Feeding Community, 4 Years Running: Coastal Plains Chicken Project

picture looking down into an open ice chest with whole chickens in it

All photos: Margaret Bell Ross

Farm to Fork, Farm to Table, Eat Local – there are a lot of movements out there with a common goal: help consumers know where their food comes from.

NC State Extension’s own Fork to Farmer and other programs highlight connections between farmers, chefs, families, communities and industry.

For chickens, the 2019 Coastal Plains Chicken Project covered it all: classroom programs that meet state curriculum requirements, 4-H and FFA youth programming, community engagement, hands-on help and local food education.

How did they do it? Collaboration.

Since 2016, N. C. Cooperative Extension has connected county centers and agents, Area Specialized Agents (like Margaret Ross, Eastern ASA for poultry), NC State Prestage Department of Poultry Science experts, 4-H and FFA groups, home school and classroom teachers, and more, to share poultry knowledge – and food – with the whole community.

Twelve counties in eastern North Carolina contributed to the project: Carteret, Craven, Duplin, Greene, Johnston, Jones, Lenoir, Pamlico, Pender, Pitt, Onslow and Wayne.

An Egg-cellent Start

It’s no riddle: for the Coastal Plains Chicken Project, the eggs came first. Through coordinated embryology projects in local classrooms, 4-H agents got things started by helping place eggs and incubators in classrooms. Students learned about development and hatched eggs during class. As the eggs incubated, students completed activities and learned more about what was happening inside the shell.

Once the embryology programs hatched the eggs and got the chicks off to a good start, the chicks were placed with students who raised them. Participating students came from home school groups, FFA and 4-H.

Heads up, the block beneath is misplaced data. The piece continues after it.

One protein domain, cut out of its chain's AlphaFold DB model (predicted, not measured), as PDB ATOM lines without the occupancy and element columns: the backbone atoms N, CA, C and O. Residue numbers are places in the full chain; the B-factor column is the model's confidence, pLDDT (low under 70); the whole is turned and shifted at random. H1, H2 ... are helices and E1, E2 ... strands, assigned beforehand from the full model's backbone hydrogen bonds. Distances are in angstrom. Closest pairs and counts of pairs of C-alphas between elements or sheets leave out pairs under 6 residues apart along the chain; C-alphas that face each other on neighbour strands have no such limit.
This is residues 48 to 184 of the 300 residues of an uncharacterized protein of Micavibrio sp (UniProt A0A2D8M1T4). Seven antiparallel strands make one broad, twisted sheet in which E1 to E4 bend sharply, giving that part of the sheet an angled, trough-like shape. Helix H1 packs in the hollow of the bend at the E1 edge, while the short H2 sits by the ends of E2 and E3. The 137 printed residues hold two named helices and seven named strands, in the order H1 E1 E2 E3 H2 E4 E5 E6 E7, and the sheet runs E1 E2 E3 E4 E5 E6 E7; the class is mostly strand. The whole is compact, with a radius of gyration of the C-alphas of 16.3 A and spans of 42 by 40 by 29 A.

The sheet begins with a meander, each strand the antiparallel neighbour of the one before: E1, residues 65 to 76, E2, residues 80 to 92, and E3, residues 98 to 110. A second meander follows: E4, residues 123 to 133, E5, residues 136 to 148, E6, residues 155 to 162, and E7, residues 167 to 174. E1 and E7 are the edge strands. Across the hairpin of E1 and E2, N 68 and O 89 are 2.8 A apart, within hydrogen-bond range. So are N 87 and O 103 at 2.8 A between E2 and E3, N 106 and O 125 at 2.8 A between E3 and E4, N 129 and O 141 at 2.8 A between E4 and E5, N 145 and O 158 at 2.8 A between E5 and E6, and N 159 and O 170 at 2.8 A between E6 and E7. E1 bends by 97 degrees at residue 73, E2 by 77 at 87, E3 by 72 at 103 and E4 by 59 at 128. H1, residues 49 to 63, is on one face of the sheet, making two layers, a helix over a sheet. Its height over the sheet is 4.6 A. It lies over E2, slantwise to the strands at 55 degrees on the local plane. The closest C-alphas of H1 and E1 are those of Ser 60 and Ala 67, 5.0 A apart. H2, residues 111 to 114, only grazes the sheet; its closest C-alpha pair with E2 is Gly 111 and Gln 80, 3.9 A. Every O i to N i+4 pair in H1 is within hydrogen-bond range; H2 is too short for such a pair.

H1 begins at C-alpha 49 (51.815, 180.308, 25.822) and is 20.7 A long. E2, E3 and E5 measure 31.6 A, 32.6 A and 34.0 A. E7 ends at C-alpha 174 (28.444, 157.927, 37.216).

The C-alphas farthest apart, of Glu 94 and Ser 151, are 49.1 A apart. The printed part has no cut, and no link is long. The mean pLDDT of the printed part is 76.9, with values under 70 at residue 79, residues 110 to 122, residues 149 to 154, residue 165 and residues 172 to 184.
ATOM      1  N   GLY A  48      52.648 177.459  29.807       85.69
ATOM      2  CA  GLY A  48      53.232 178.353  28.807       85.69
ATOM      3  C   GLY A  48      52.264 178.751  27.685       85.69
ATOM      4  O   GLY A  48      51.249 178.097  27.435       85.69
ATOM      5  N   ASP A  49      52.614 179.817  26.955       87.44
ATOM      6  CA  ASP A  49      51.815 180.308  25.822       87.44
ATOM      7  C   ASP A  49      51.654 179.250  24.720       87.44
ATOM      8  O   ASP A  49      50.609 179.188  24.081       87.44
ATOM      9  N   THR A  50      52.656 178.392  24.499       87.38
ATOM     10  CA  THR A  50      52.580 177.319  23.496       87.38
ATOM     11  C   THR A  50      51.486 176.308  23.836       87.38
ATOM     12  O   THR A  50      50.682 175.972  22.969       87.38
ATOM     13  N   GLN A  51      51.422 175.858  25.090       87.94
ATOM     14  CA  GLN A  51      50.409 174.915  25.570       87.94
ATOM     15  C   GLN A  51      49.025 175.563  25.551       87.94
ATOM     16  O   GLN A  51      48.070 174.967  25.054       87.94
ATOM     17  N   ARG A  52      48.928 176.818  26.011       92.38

Raising the Chickens

The chicken stars of the Coastal Plains Chicken Project were mainly broilers (meat birds). Youth from 5 to 18 raised picked up birds (the broilers and some laying hens) in March, taking the chicks from their classroom incubators to be raised on small farms and backyards.

a girl holds a laying hen
Anna Claire Wells with one of her hens (photo: Dan Wells)

Those birds stayed with the youth who learned how to raise and care for them under the direction of county agents, FFA leaders and 4-H leaders. As they raised the birds, they learned how to keep them healthy and how to exhibit them. In addition to animal care, animal welfare and biosecurity, students learned about what makes a good market bird and what to expect when taking animals to market.

About 200 youth participated in the 2019 Coastal Plains Chicken Project. One, Anna Claire Wells, 12, was new to raising chickens.

“She playfully suggested chickens,” her dad, Dan Wells, Extension Agent for Livestock in Johnston County, explained. He had asked if Anna Claire wanted to branch out from the goats she’s shown for years.

From that exchange, the Wells family got three laying hen chicks – they thought! When one of the ‘hens’ starting learning to crow, the Wells re-homed him with a neighbor.